Figure 8.26 (Tutorial-1b) and Figure 8.28 (Tutorial-1c) illustrate the differences between re-
spectively the Darcy and the Terzaghi model. Both results are presented in the same graph
in Figure 8.32. The Terzaghi solution consolidates considerably slower in the early stage
of loading and after unloading. The reason is that the Terzaghi model simply multiplies the
settlements from a drained solution with a “Degree of consolidation”. The Terzaghi model
therefore does not take into account the influence of the pore pressure development on the
effective stress and also assumes the same consolidation period during virgin loading and
during un/reloading.

To view the development of the degree of consolidation according to the Terzaghi model:

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64. Select Dissipations from the Results menu.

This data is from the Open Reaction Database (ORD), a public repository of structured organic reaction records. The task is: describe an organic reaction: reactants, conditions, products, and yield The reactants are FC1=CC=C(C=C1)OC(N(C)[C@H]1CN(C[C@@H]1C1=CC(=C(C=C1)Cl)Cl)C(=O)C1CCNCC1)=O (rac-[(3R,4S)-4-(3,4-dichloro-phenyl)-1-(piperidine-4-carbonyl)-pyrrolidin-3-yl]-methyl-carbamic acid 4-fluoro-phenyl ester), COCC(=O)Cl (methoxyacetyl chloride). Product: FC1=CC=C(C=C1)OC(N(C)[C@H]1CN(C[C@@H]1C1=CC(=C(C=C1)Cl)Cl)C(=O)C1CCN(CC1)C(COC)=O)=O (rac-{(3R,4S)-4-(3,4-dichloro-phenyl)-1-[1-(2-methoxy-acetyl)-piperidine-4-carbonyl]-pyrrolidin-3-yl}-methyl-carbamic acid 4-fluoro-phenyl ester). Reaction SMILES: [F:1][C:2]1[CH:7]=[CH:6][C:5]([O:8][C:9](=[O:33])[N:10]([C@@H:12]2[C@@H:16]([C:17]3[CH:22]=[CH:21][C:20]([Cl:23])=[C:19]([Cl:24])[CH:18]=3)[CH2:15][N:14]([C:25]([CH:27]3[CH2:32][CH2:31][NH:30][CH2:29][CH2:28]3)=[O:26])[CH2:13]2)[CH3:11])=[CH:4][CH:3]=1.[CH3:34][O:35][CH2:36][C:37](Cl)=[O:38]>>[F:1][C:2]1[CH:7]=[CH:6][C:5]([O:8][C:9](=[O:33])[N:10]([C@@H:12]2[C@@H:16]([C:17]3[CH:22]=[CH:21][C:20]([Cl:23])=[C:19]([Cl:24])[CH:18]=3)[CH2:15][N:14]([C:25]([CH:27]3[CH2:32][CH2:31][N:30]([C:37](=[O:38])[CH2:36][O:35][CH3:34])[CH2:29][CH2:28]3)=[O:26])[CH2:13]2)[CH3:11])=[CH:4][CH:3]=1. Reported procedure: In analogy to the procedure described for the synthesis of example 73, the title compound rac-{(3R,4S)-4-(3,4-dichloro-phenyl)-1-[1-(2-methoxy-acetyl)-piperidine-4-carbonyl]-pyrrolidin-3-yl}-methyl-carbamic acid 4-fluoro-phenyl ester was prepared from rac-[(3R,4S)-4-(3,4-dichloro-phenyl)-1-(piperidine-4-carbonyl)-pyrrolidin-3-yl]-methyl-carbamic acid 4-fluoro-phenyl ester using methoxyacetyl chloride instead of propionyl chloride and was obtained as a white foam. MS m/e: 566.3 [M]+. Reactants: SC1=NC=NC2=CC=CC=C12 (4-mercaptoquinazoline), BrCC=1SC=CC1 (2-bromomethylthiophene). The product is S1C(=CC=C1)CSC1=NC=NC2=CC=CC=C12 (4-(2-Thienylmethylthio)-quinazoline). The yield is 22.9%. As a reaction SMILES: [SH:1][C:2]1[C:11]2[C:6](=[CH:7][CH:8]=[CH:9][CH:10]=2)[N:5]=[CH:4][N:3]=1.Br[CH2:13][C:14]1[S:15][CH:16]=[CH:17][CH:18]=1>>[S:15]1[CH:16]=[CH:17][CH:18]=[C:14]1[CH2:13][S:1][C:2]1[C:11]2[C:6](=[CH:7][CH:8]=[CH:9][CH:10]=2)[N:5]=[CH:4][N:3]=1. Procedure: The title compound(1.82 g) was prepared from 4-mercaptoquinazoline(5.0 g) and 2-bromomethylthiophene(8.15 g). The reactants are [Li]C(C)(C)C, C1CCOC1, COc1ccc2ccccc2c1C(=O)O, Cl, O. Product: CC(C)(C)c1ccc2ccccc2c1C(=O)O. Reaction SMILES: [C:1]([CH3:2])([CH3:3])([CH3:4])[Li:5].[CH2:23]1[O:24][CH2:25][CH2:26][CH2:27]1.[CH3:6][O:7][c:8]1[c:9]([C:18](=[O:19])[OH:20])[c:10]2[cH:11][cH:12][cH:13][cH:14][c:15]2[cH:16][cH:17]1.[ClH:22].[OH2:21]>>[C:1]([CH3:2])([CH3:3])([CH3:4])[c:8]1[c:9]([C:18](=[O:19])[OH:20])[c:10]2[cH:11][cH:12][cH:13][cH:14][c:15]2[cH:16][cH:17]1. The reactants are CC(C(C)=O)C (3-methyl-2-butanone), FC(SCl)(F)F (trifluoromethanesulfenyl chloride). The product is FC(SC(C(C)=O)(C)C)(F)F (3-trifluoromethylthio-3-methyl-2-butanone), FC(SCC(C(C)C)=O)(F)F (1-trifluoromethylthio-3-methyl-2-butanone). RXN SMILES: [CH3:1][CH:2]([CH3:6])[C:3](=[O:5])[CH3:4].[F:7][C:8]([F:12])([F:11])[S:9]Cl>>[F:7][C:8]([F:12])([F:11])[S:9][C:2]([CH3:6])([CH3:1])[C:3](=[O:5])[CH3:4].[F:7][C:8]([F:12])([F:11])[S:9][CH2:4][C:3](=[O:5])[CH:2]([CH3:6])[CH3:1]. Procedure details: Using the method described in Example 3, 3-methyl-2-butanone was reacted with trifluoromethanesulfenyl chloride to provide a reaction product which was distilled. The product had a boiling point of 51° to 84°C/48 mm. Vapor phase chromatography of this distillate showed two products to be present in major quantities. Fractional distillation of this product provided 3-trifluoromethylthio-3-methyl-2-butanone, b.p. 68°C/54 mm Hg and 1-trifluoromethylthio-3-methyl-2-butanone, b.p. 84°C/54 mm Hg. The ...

65. In the drop-down menu at the left top of the window, select <Clay Organic> (Figure 8.30).

Figure 8.30: Dissipations window, Degree of consolidation versus Time in Clay Organic
layer for Terzaghi model and no submerging (Tutorial-1c)

8.11.2 Drained behavior


66. Choose Save as from the File menu, and create a copy of the input file with name <Tutorial-
1d>.
67. To view the drained solution, change the behavior of all layers to Drained in the Materials
window, and run another calculation. Note that the final settlements from the drained
solution are indeed exactly equal to the final settlements from the solution using Terzaghi
consolidation.

Figure 8.31: Time-History window, Surface Settlements using Drained layers and no sub-
merging (Tutorial-1d)

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Figure 8.32: Surface Settlements compared (no submerging)

8.12 Influence of initial overconsolidation


A well-known characteristic of soft soil is that primary and secondary (creep) deformation
are larger after passing the initial vertical preconsolidation stress. This initial preconsolida-
tion stress is in general above the field stress, due to the overconsolidation by creep and/or
preloading in the past. Input of initial overconsolidation is usually done via either a POP
value (the difference between preconsolidation stress and field stress) or via the OCR (the